Following the rollout of Android 9.0 Pie to Google Pixel devices in mid-September, the new Nokia 6.1 Plus received the Pie update on November 9. That’s a mere 7 weeks after Google made the new version of Android available to the world – which is fast considering most Android phones these days are not supported with the latest system updates. If they are, it can take months and sometimes the better part of a year – and even then it’s often only for US$1,000+ flagship devices.
Committed to Android as Google intended it
But the idea of Google’s Android One programme, of which Nokia is a partner (along with LG, Motorola, and Xiaomi), is to get very decent hardware at a very low price point to consumers in emerging markets. The cherry on top of this delightful cake – or should I say Pie – is that these devices run unskinned “vanilla” Android which means they receive system updates and security fixes directly from Google, faster than all other phones out there with the exception of Google’s own Pixel devices.
This means that the software experience of using a Nokia 6.1 Plus, for example, is more comparable to what Apple has achieved with its iOS system updates than most of what we see in the Android ecosystem. If hardware is a key reason people upgrade to new devices, software is arguably an equally important one. Old software slows down your phone, and bloatware by carriers and manufacturers only make things worse.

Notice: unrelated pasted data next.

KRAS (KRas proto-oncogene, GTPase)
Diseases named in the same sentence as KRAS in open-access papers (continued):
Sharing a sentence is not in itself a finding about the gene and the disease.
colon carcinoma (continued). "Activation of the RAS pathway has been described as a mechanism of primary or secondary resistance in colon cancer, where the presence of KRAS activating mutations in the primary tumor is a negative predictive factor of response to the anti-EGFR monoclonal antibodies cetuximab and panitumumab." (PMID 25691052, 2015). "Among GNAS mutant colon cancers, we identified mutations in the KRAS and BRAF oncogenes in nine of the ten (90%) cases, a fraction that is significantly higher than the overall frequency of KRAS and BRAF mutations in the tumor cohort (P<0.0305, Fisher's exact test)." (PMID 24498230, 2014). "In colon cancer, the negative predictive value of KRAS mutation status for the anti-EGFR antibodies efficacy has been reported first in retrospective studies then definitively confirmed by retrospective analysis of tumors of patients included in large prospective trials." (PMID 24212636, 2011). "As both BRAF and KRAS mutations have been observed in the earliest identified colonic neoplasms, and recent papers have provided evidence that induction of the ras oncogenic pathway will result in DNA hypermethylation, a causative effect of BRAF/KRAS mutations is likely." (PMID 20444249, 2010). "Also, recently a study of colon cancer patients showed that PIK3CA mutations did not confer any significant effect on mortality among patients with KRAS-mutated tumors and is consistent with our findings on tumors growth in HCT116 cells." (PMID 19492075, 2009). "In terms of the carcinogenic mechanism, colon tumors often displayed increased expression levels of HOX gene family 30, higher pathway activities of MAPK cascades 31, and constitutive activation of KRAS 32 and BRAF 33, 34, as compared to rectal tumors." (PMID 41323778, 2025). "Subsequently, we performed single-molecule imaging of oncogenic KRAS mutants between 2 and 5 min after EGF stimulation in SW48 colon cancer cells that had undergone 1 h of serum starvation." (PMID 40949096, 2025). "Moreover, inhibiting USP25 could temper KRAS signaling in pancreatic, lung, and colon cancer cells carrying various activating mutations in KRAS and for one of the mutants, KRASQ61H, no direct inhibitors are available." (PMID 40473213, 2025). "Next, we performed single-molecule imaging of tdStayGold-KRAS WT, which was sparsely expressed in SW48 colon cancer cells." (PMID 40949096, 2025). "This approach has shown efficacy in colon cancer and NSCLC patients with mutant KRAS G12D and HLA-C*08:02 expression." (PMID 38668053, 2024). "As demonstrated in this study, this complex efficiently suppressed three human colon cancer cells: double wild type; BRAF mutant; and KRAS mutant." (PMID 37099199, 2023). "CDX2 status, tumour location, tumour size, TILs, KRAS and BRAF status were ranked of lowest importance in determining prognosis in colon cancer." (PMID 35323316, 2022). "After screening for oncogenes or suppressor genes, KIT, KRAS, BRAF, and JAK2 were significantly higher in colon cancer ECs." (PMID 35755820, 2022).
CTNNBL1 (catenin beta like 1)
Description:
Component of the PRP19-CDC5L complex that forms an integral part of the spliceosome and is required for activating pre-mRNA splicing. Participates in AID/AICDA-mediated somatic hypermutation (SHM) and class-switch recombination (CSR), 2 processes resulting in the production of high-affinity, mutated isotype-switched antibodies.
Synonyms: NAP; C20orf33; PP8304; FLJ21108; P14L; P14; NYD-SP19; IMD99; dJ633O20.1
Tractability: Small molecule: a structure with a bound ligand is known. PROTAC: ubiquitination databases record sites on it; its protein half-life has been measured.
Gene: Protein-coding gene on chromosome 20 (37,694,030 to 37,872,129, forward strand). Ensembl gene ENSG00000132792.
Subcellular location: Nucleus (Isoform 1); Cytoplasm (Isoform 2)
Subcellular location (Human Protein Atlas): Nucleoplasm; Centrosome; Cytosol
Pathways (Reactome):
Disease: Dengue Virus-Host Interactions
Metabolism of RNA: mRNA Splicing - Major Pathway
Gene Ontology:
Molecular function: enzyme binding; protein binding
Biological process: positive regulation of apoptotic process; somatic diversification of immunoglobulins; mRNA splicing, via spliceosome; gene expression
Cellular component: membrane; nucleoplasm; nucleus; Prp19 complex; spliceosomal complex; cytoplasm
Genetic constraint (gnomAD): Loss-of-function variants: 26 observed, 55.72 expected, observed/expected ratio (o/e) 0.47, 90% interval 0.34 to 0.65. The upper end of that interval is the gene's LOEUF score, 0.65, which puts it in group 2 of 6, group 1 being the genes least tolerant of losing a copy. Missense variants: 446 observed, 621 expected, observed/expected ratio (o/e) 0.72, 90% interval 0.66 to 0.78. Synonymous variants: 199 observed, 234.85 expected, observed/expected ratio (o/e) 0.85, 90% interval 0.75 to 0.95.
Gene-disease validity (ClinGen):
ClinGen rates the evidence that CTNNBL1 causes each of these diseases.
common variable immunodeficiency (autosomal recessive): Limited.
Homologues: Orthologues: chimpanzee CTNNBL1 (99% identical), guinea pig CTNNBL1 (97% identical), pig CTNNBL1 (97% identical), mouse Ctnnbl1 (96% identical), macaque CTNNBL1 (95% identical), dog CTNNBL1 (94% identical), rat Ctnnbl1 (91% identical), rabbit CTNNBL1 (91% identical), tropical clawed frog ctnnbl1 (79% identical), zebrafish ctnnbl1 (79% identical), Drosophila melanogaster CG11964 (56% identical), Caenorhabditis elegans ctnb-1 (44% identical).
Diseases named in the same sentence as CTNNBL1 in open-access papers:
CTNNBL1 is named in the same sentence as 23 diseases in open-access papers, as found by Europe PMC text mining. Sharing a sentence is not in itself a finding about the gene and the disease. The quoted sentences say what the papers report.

By running on the Android One platform, Nokia is guaranteeing its users that it will receive the latest version of Android directly from Google for at least several years to come. That means this device will stay fast and reliable, with regular security, bug, and performance updates. Apple manages to get the majority of its devices updated to the latest iOS within a matter of weeks – and we can assume the same will be true for Android One and Pixel devices, so long as Google and its partners stay loyal to that vision.
Stands out in an increasingly competitive segment
I’ve been playing with a Nokia 6.1 Plus here in Singapore for a few days, and while I admit that it has increasingly stiff competition at the price point from companies like OPPO (with its US$120 notched Realme 2) and Xiaomi (with the new albeit notch-less Redmi Note 5 or its own line of Android One compatible phones), Nokia has done admirably with its latest offering. It does not feel like a cheap phone in the hand, and the software experience is rather heavenly to a vanilla Android fan like me.
I will continue to champion and support Android One phones by Nokia and Google’s other partners committed to the platform. If you care about getting the latest version of Android on highly competitive hardware for a measly US$220 – perhaps you are not overly excited at the prospect of dropping US$1,000 on the latest Android flagship or iPhone – I recommend you check out the Nokia 6.1 Plus. Indeed, there’s never been a better time to be in the market for a new phone on a shoestring budget.
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